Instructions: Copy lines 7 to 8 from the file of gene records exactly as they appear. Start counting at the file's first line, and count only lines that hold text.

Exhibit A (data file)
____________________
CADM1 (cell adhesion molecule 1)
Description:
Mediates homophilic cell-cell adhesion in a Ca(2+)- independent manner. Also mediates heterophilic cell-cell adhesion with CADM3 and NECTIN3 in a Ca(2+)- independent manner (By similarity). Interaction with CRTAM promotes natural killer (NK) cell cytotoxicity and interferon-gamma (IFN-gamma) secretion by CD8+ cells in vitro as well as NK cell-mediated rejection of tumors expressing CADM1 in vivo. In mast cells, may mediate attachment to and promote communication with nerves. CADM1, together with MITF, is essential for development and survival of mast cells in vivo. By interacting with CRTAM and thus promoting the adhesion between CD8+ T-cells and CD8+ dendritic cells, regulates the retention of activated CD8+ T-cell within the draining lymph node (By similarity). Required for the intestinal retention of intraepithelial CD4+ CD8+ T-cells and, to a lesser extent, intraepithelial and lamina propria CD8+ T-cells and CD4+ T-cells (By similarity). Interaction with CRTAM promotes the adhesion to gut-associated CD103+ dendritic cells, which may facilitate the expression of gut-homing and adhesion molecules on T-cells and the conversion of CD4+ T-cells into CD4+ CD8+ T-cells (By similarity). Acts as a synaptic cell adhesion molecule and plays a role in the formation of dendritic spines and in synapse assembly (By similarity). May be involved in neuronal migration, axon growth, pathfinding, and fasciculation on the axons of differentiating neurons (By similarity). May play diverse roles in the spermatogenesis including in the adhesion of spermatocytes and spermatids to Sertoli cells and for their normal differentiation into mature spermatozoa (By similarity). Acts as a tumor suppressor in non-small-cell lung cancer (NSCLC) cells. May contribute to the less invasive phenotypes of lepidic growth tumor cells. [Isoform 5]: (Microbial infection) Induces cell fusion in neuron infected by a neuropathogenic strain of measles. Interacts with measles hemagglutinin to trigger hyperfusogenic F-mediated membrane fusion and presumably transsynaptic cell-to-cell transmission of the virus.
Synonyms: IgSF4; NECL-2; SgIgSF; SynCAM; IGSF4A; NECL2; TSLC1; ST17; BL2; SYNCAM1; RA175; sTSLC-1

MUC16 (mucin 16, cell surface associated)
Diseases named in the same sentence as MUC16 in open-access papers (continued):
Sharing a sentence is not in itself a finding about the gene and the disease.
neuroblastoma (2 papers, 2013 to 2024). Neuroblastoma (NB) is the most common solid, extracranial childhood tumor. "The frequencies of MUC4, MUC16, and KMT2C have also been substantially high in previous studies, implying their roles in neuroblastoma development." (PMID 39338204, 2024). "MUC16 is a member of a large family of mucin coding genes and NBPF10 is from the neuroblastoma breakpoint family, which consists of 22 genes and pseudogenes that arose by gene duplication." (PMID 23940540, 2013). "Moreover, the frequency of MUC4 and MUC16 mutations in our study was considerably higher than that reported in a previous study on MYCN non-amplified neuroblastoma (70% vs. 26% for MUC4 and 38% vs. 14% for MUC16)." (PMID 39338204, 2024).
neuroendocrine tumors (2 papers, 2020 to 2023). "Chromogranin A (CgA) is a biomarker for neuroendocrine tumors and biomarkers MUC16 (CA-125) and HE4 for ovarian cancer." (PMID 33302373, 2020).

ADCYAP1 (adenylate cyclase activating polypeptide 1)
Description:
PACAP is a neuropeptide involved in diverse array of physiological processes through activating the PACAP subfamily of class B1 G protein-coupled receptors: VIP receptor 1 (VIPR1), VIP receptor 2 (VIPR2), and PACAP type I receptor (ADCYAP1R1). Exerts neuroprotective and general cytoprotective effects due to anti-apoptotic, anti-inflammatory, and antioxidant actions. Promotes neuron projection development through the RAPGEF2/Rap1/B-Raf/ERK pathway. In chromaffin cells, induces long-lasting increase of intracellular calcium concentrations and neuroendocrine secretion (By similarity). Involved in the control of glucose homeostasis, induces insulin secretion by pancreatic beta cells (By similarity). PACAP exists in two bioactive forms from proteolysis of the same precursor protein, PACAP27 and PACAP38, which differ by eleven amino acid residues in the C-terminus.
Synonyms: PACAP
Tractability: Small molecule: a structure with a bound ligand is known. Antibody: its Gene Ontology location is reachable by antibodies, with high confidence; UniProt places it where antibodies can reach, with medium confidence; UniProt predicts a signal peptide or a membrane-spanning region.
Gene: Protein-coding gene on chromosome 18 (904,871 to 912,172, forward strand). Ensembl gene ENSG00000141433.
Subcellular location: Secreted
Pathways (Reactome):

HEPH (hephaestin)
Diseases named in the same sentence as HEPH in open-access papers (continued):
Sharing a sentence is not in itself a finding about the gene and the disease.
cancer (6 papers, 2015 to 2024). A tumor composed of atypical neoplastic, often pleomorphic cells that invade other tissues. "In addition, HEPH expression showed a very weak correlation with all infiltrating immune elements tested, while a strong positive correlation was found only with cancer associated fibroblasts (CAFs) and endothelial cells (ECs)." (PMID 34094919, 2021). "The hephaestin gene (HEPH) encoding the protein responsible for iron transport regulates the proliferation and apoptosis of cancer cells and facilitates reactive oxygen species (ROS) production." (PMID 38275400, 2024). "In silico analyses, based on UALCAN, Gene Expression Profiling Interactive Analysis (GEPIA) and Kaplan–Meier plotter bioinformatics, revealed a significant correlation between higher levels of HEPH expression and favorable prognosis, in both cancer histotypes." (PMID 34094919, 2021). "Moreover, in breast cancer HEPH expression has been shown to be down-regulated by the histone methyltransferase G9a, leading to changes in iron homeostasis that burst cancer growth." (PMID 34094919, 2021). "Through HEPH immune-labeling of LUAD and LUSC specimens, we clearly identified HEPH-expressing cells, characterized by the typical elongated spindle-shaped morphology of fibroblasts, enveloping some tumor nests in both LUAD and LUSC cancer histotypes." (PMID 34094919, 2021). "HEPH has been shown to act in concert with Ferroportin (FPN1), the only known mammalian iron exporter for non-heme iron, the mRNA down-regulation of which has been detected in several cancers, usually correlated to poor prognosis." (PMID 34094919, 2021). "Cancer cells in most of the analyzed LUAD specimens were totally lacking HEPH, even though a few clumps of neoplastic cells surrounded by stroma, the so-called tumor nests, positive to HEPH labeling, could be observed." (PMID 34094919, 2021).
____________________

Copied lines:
Sharing a sentence is not in itself a finding about the gene and the disease.
neuroblastoma (2 papers, 2013 to 2024). Neuroblastoma (NB) is the most common solid, extracranial childhood tumor. "The frequencies of MUC4, MUC16, and KMT2C have also been substantially high in previous studies, implying their roles in neuroblastoma development." (PMID 39338204, 2024). "MUC16 is a member of a large family of mucin coding genes and NBPF10 is from the neuroblastoma breakpoint family, which consists of 22 genes and pseudogenes that arose by gene duplication." (PMID 23940540, 2013). "Moreover, the frequency of MUC4 and MUC16 mutations in our study was considerably higher than that reported in a previous study on MYCN non-amplified neuroblastoma (70% vs. 26% for MUC4 and 38% vs. 14% for MUC16)." (PMID 39338204, 2024).